Watch when an orchestra ‘played’ AI and big data at the Louvre

26 Sep 2016

Symphonologie was showcased at the Louvre. Image: Shanti Hesse/Shutterstock

Accenture has teamed up with a coder, an orchestral composer and a datavis company to put artificial intelligence (AI) and big data to music, in a project called Symphonologie.

Looking to combine data with art, Symphonologie’s visual music piece has three influences: business, technology and the new digital world.

To combine all of these into one artistic experience, Accenture looked to Hannah Davis, a musician and creative technologist; Rare Volume, an interactive design and data company; and composer Mathieu Lamboley.


The project began with Davis’ thesis, which dealt with putting music to words. She built a computer programme called TransProse, which reads bodies of text and determines the “densities” of eight emotions: joy, sadness, anger, disgust, anticipation, surprise, trust, and fear.

Establishing whether each is a positive or a negative when appearing in text, it creates music including a tailored tempo, varying octaves and specific notes. Davis was supplied with business articles to run through her software, which created sentiment and came up with a basic body of music.

“It’s taking something completely classic like a piece of composed music, but it’s generating it from a computer,” said Davis, who was happy when Accenture took her work and shared it with Lamboley, a composer from France.

“He was going to make a symphony out of it,” said Davis, who “loved hearing” Lamboley’s thought process as the pair worked together. “He could comprehend the whole piece and find the motifs that really worked.”

From Lamboley, the composed piece of music was sent on to Rare Volume, to create some visuals to accompany it for a performance at the Louvre in Paris.

The New York company uses science and maths to build their visuals, often based on natural systems such as wind circulation, water movement and even atmospheric pressures on Earth.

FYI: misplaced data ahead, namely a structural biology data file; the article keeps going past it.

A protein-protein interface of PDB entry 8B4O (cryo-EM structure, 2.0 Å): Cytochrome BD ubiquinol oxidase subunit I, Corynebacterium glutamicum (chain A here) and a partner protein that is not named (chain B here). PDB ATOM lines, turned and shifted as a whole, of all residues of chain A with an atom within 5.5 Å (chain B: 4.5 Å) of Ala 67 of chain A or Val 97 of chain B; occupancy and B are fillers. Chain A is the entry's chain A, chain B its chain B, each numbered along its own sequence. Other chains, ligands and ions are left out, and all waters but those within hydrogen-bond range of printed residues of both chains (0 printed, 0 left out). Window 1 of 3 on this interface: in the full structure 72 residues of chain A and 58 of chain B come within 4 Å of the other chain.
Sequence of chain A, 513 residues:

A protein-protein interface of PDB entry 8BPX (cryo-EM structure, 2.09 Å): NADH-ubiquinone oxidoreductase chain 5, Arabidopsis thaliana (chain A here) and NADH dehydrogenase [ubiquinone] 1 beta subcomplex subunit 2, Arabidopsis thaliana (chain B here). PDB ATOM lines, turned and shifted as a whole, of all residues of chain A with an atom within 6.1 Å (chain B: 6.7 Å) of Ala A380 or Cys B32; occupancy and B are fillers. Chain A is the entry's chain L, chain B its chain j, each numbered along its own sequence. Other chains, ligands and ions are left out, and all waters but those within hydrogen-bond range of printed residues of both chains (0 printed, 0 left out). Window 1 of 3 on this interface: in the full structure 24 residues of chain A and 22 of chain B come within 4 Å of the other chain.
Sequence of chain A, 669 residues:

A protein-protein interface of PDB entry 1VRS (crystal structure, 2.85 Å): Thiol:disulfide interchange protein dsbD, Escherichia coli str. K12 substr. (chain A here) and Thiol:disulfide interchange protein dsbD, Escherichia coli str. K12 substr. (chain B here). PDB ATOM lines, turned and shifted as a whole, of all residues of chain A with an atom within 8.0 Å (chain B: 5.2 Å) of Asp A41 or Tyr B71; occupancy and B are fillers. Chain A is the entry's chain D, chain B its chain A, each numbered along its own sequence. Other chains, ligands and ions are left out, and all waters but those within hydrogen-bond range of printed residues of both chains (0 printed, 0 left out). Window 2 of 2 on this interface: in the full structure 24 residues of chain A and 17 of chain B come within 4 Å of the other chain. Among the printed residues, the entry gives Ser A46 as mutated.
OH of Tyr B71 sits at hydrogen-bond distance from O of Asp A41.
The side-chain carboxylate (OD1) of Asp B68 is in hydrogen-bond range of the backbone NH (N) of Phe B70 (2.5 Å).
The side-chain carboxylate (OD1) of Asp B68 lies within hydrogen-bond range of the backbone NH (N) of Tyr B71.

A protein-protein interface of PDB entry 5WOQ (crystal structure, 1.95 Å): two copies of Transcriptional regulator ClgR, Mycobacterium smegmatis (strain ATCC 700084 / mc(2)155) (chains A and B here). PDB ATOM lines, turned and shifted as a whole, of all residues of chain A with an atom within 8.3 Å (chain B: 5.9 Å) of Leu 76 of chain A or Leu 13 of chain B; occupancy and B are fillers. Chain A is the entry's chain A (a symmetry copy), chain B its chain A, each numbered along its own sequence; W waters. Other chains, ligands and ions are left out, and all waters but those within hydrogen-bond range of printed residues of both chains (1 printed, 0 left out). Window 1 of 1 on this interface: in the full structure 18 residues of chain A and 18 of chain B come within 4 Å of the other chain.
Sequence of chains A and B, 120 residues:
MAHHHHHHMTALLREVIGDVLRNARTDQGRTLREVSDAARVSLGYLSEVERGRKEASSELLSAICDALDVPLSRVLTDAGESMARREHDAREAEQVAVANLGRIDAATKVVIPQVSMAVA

The company then finds ways to reproduce that aesthetic with code, so it can be manipulated in ways not seen in nature. This Accenture project “was a challenge worth undertaking”, said Robert Hodgin, interactive director and co-founder at Rare Volume.

The finished project was presented at the Louvre last week (23 September), with the organisers happy to have achieved their primary goal of reflecting the “powerful outcomes” that come from business and technology converging, according to Accenture.

This is something Davis, Lamboley and the Rare Volume team believe they have achieved, bringing in the entire catalogue of the STEAM acronym in one short piece.

“This project is unique because its business articles run through my AI, TransProse, then given to a human composer, then Rare Volume, and performed at the Louvre,” said Davis. “I think that’s the first time that has ever been done.”

“It’s easy to mistake computer driven art as being made by computers,” said Andrew Bell, technical director at Rare Volume. “There is still an artist doing visual design. The medium may be code, the means technology, but ultimately there’s an artist as any other form of art would have.”

Symphonologie was showcased at the Louvre. Image: Shanti Hesse/Shutterstock

Gordon Hunt was a journalist with Silicon Republic